This Sunday as we continue to read through the Gospel according to St Mark, we find the disciples threatened by a storm as they cross the Sea of Galilee. Our Lord, no doubt exhausted from his work of teaching and healing, looks set to sleep through the whole event, until his friends, desperate, wake him, whereupon he commands the wind to cease. The Old Testament Lesson appointed to accompany this Gospel passage is the LORD’s rebuke to Job: ‘Where were you when I created the earth?’ (That is, ‘Who do you think you are?’) Appointed portions of Psalm 107 also speak of God’s command over creation: ‘He stilled the storm to a whisper / and quieted the waves of the sea’. Three of our hymns this week deal more or less directly with these themes.
Isaac Watts’s ‘I sing the almighty power of God’  was originally written for children, under the title ‘Praise for Creation and Providence’. It simply and beautifully acknowledges the power, wisdom, and goodness of God as known from nature, and God’s constant presence with us – and in the 21st century also challenges us to do our part to care for this good earth. In ‘Jesus, Lover of my soul’ , Charles Wesley uses the image of a storm to speak of the poem’s subject as given in its original title, ‘In Temptation’; in the third stanza, he contrasts the frightening and destructive power of water – and thus of the tempestuous passions and lures that buffet us – with water’s nourishing and cleansing properties, ascribing the latter to Christ himself: ‘Thou of life the fountain art’; ‘Let the healing streams abound’. Where Watts’s genial text has been paired with an equally friendly English folk tune, ‘Forest Green’, the brooding mood of Wesley’s hymn is captured and heightened by the tune ‘Aberystwyth’, the work of Welsh composer and professor Joseph Parry (who later used Wesley’s text with this tune in a cantata of his composition).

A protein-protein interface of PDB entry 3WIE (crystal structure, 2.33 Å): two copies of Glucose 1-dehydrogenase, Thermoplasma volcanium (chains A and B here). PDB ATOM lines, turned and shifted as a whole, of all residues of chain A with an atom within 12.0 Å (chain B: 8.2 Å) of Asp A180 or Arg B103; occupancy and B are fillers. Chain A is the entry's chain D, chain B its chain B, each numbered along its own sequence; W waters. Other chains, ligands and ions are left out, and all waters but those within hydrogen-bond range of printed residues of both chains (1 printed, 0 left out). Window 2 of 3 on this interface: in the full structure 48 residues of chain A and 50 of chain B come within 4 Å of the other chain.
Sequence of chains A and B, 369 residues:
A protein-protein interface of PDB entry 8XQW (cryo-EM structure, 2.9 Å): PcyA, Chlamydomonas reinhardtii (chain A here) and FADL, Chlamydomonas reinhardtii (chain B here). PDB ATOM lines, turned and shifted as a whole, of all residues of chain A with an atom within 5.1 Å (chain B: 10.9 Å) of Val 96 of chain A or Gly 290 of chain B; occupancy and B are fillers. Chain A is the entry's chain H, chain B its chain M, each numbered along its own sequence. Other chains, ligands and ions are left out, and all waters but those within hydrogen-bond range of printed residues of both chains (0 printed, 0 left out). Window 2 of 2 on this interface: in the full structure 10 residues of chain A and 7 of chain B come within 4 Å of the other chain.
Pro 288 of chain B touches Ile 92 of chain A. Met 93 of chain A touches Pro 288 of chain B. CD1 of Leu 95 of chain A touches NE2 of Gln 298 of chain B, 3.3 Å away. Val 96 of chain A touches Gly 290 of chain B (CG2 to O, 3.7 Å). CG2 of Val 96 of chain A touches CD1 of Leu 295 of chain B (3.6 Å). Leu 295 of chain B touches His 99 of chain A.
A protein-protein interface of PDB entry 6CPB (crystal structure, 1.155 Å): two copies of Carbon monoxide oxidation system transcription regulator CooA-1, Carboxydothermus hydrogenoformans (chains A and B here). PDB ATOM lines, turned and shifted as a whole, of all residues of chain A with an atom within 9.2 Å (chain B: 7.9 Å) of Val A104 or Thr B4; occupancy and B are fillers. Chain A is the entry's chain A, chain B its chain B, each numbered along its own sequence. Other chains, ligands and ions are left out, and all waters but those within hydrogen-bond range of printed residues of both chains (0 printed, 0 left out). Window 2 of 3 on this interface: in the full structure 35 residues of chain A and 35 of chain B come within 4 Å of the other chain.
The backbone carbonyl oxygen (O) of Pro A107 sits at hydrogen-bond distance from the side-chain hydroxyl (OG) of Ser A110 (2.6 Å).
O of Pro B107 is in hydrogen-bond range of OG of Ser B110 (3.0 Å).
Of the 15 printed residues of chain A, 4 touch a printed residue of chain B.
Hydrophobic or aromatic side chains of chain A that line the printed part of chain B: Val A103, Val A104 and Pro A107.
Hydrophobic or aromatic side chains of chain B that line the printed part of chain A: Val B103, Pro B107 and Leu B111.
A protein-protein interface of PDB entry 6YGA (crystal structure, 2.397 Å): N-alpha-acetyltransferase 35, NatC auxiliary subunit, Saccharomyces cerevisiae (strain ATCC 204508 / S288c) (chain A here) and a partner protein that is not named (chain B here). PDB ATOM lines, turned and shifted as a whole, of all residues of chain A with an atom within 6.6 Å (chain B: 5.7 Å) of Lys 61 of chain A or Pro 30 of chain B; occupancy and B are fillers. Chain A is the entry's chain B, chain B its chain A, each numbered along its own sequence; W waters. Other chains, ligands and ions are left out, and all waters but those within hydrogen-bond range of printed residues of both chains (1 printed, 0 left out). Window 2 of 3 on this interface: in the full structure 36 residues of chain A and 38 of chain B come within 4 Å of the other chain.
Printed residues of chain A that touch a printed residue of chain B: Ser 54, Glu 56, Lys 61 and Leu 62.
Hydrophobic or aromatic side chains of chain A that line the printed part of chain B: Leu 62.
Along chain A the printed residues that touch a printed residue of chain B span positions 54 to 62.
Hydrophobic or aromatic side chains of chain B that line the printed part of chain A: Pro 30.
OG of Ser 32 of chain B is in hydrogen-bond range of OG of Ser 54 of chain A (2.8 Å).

Finally, ‘Eternal Father, strong to save’  deals skillfully with the interactions of each Person of the Trinity with water: the Father who, as both our Old Testament Lesson and Psalm remind us, ‘bidd’st the mighty ocean deep / its own appointed limits keep’; the Son ‘whose voice the waters heard / and hushed their raging at thy word’; the Spirit ‘who didst brood upon the chaos dark and rude’, ending each of the first three stanzas with the same prayer: ‘O hear us when we cry to thee / for those in peril on the sea’. The final stanza, now naming the Trinity, broadens this petition to include all of God’s children: ‘from rock and tempest, fire and foe, protect them wheresoe’er they go’. The tune ‘Melita’ was written for this text by John Bacchus Dykes, who wrote a number of other hymn-tunes in the 1860s (including the tune ‘Nicaea’, to which we sing ‘Holy, holy, holy’); Melita is the Latin name of Malta and refers to the safe haven St Paul found there after a shipwreck [Acts 28].